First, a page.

Tamil Nadu chief minister Edappadi K. Palaniswami said in Chennai that the state government has decided to shut the plant based on the request of the people who have strongly opposed it.
Q3. India’s planned Rs 40,000-crore deal to buy the sophisticated, long-range S-400 air defence system from Russia would “complicate” building inter-operability between the United States (US) and Indian militaries.Comment
“There is a lot of concern in the US in both the administration and the Congress regarding the S-400 (missile) system. And there is concern that any country, and it is not just India that is looking at clearing it, but any country that acquires that system will complicate our ability to work out inter-operability,” Republican Mac Thornberry, the chairman of the House Armed Services, told a group of journalists in Delhi. So that is completely apart from any sanctions, legislation. I hope the government (of India) will take its time and consider very carefully the acquiring of that system because the difficulties it may pose for us.
The panel oversees the Pentagon, all military services and all departments of defence agencies, including their budgets and policies. Thornberry and three other members of the panel were in Delhi enroute to the 17th Asia Security Summit (Shangri La Dialogue 2018) in Singapore. He said the US was making sanctions against Russia “flexible” for its allies like India to allow them breathing room to continue dealing with Moscow only to maintain their legacy equipment but at the sametime, they must wean themselves off Russian equipment.
The US sanctions against Russian oligarchs and companies, including Rosoboronexport, the state-owned Russian weapons trading company, has raised concerns in India about a possible impact on India’s military buys from Moscow, particularly the deal to procure S-400 Triumf long-range surface-to-air missile systems. The missile system is billed as a game changer by the Indian military for its ability to counter ballistic missiles and stealth aircraft like those China is developing. India and Russia signed an agreement in principle for the S-400 deal in 2016.
India’s deep military and strategic ties with Russia date back to the beginning of the Cold War even as New Delhi led a movement of “non-aligned” countries that declared their tilt with neither Washington nor Moscow. However, India always leaned toward the USSR.
India still buys over 60 percent of its defence equipment from Russia. At present, the Indian armed forces are 70 percent equipped with Soviet or Russian weapons.
The National Defense Authorization Act (NDAA), which is awaiting a Senate nod and was passed by the House on 24 May, would allow the Trump administration to suspend the sanctions under the Countering America’s Adversaries Through Sanctions Act, or CAATSA.
But the President, in order to seek the waiver, has to make a certification to Congress that the country subject to sanctions and seeking relaxation is altering its relationship with Russia.
The current sanctions bill that was just signed in the law last fall doesn’t really have much flexibility. But the bill that passed by the House on Thursday adds more flexibility for nations like India who have a legacy of Russian military equipment and of course need to purchase spare parts in order to maintain the readiness of that equipment.
There is an understanding both in the administration and in Congress that some additional flexibility in that law is needed and I believe that there will be…we have to take our bill and reconcile it with the Senate version. But I think there will be some additional flexibility that is… It is not just India there are some other nations as well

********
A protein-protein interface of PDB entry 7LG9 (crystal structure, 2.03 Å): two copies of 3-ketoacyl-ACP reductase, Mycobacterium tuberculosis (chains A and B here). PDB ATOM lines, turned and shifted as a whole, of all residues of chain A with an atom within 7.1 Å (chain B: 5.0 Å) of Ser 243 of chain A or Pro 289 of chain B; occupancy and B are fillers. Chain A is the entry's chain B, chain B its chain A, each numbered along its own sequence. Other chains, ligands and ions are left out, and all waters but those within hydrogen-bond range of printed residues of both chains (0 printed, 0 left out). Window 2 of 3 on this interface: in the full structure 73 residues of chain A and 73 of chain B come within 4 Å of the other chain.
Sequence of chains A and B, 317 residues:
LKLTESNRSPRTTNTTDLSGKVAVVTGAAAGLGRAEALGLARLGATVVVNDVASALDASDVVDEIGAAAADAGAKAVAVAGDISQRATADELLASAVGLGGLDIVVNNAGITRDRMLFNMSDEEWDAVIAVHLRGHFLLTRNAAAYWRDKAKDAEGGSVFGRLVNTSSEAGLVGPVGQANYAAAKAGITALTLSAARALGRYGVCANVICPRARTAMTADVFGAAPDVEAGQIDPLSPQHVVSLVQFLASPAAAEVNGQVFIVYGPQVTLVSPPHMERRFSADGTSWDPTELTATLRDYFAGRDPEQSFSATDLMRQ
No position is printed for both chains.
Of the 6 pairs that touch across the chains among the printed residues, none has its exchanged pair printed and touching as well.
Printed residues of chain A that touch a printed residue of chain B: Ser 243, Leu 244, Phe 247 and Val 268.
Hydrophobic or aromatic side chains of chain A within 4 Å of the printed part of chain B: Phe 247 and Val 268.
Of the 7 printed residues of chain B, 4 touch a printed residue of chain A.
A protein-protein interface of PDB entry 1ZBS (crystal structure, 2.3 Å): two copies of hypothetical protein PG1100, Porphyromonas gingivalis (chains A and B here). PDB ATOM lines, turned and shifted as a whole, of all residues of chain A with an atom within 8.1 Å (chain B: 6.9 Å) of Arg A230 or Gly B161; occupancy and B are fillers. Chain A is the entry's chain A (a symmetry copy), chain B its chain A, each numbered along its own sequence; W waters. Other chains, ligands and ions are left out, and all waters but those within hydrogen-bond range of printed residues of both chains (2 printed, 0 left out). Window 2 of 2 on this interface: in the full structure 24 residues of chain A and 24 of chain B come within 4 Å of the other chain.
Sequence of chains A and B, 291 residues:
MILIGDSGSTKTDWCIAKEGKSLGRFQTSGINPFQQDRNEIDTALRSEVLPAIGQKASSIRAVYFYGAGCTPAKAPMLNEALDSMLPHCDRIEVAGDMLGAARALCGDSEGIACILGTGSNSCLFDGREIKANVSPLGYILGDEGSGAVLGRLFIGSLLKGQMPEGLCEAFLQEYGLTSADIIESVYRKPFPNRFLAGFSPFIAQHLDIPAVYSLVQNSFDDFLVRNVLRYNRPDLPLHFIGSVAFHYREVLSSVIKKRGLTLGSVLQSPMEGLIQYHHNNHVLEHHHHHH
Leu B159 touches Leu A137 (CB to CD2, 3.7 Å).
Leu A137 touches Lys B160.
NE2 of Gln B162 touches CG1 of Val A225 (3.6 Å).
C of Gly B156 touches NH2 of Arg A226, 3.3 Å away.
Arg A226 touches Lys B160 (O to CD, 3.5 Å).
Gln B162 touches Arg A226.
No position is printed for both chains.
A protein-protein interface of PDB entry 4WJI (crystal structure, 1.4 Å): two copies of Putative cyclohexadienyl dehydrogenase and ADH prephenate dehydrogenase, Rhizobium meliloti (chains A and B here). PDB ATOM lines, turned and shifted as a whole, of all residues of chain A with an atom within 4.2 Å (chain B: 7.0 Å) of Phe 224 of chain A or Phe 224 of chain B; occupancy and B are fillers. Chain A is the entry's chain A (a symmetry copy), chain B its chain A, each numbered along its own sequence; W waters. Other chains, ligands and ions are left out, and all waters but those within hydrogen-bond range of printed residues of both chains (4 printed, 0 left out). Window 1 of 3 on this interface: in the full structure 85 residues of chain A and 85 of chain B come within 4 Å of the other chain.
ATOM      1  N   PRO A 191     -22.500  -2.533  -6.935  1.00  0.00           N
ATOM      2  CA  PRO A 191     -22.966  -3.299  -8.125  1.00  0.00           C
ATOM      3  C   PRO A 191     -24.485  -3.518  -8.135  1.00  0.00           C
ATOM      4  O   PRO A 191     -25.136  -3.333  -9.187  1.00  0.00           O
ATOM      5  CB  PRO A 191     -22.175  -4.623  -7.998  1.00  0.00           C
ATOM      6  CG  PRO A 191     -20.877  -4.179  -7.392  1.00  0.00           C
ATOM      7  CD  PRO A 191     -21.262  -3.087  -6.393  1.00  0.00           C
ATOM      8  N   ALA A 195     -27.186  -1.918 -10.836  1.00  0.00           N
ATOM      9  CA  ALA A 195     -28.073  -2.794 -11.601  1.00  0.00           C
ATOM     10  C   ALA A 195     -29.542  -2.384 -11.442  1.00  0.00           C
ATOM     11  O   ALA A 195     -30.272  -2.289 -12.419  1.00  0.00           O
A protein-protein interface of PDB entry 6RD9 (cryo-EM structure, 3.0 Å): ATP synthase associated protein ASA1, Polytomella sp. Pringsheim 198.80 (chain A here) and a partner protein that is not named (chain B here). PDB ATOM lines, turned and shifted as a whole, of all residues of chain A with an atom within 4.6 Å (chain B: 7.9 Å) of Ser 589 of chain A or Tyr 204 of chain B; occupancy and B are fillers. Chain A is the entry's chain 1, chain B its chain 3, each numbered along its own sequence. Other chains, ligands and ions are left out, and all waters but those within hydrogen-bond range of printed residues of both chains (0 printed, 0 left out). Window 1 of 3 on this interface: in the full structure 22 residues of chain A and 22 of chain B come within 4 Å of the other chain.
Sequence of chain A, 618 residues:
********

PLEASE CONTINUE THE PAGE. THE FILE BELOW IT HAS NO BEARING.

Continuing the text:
He said the flexibility at this point allowed the Secretary of Defense some discussion if a country was reducing its dependency on Russia and “has a desire to continue to do so”. Some of the government officials (in India) believe that the language could be improved. I am certainly willing to hear suggestions from not only the Indian government but other governments only.
Q4.Throw light on the importance of informal meet at SOCHI between India and Russia.
With his visit to Sochi to meet Russian President Vladimir Putin for a day-long “informal summit”, Prime Minister Narendra Modi appeared to set a new normal in his foreign policy outreach. As was his Wuhan meeting with Chinese President Xi Jinping, the Sochi visit was aimed at resetting and rebalancing bilateral ties that have weakened over the past few years.
The special understanding between India and Russia has frayed, with India drifting closer to the U.S. and Russia to China.
The personal touches — hugs, handshakes, a boat ride on the Black Sea — projected the impression of two strong leaders addressing each other’s concerns “man to man”. Substantively, Mr. Modi’s visit was premised on a number of new realities facing India.
First, India’s existing dependence on Russian military hardware, with orders for about $12 billion more in the pipeline, must not be jeopardised at any cost. These have been made more difficult by a new U.S. law (Countering America’s Adversaries Through Sanctions Act) that would hit India’s big-ticket hardware purchases and energy deals from Russia, and Mr. Modi would have wanted to reassure Mr. Putin that India will not bow to such pressure.
Second, Russia’s recent military exercises and helicopter sales to Pakistan as well as its outreach to the Afghan Taliban have been viewed with deep concern by India, which has sought to extract assurances that this would not in any way hurt its national security interests.
Third, the new push to strengthen ties is driven by the global instability that the Donald Trump administration has set off. India appears to have decided it can no longer depend on consistency in the U.S.’s foreign policy.
As a result, the recalibration of Mr. Modi’s foreign policy from its perceived Western tilt to a more even-handed approach of aligning with all in India’s interests is welcome. Informal summits of the kind in Sochi and Wuhan are also useful to break the ice and reset relations when needed.
But a comprehensive shift in foreign policy must be accompanied by greater transparency. If India is contemplating a turnaround from its earlier postures with world powers, it needs to explain the change of course.